My colleagues here at CloudAve have talked about the recent Gmail outage at length – I’ll not speak to that topic it seems to have been well covered.
Krish wrote an excellent post (his posts are always excellent by the way) claiming that Cloud Computing users should always consider two basic requirements to ensure the security and availability of their data;
The redundancy part I agree with entirely and I commit to this strategy in my own world. As an example – my desktop files (yes, unlike others I love with out 24/7 connectivity so I still have files on my machine) are backed up and synced to not one but two providers (syncplicity and sugarsync – both great products) and appear on three separate hard drives (a RAID pair on my desktop and also on my laptop HD), while all out family images are replicated on two harddrives and two separate web services (flickr pro and picasa).
As for the diversification part I’m going to risk a flaming and disagree with Krish. He said that;
When small businesses move their data and applications to the web, it is very important to spread it among different providers. If all the applications from mail to calendar to word processing to web analytics are with a single vendor, any lockout like the one Zoli mentioned in his post will result in cutting of all the apps used by the small businesses. It is important to select different vendors for different apps so that any lockout will not bring down the entire business to its knees. For example, a small business can pick Google Apps for email and calendaring needs, Zoho or Thinkfree for productivity apps, Pbwiki for Wiki needs and Freshbooks for accounting needs. Such a diversification of vendors ensures that the entire operation of a business is not brought down by such lockouts or outages. I do agree that it is a big hassle to manage so many different vendors but it is nothing compared to the loss a business will incur if the whole operation is brought down by lockouts or outages.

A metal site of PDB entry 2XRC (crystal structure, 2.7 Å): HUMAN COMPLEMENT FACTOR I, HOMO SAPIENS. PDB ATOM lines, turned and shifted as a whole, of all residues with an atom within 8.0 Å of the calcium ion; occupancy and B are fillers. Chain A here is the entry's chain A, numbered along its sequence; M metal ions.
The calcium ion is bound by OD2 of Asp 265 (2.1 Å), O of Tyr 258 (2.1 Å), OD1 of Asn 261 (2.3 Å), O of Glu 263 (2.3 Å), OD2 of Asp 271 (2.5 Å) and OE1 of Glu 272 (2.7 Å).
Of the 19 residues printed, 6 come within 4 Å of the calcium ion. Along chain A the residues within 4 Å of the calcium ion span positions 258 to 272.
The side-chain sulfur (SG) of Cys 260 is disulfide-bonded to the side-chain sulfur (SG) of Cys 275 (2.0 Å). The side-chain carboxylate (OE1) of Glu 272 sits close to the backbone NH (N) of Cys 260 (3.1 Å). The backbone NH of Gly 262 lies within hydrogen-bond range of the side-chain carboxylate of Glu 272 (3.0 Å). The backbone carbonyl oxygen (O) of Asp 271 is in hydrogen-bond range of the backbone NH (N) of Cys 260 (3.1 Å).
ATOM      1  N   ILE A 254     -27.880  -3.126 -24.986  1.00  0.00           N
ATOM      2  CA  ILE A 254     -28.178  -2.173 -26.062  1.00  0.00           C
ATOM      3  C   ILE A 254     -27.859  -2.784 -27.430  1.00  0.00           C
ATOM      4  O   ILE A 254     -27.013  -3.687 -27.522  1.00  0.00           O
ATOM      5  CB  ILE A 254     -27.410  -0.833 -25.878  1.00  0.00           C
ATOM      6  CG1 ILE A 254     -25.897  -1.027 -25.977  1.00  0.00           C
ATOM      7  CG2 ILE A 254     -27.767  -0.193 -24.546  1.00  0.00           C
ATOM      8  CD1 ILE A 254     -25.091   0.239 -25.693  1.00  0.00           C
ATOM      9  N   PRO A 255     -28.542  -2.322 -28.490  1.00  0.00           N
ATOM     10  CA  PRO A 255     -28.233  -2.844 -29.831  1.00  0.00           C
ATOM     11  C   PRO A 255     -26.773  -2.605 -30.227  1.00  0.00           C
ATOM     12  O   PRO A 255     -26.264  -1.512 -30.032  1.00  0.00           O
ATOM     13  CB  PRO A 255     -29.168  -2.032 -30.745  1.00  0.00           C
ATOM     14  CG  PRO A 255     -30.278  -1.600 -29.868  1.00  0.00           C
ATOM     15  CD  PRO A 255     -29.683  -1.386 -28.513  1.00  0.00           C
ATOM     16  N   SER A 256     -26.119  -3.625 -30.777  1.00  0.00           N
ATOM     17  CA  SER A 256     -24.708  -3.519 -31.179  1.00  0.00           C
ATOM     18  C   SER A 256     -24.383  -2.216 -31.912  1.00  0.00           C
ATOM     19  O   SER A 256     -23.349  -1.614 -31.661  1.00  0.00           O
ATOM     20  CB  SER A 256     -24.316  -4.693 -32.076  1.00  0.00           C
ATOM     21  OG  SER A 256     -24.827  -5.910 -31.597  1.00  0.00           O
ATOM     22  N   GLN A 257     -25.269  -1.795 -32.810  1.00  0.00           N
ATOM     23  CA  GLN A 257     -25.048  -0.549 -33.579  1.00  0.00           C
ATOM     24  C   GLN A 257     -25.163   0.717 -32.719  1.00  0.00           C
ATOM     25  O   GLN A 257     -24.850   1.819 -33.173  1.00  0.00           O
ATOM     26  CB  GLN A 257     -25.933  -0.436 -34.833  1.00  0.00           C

I’m involved in several small businesses as well as doing advisory work for a number of others. The common element that all SMBs have is very limited time resource. They’re not in a position to have significant IT support and, in the case of your typical “Joe the plumber” every extra mouse click is another barrier to them getting out and doing the work that actually brings in the dollars (and as an aside – for the example I used of Joe the plumber – that’s a lot of dollars – how does an unregistered plumber earn over USD250k/annum?).
No the real issue here is one of SLAs. There is no problem having all your SaaS needs met by one provider – so long as that provider has good reliability backed by an SLA – and this is the issue with Google – the fact that it goes down is bad enough, but the fact that there is no service or support when it goes down is criminal.
So… we can’t both be right here. My vote is for the minimum number of application providers for SMBs. Krish’s vote is for diversification – what do you, the community, think is the best approach?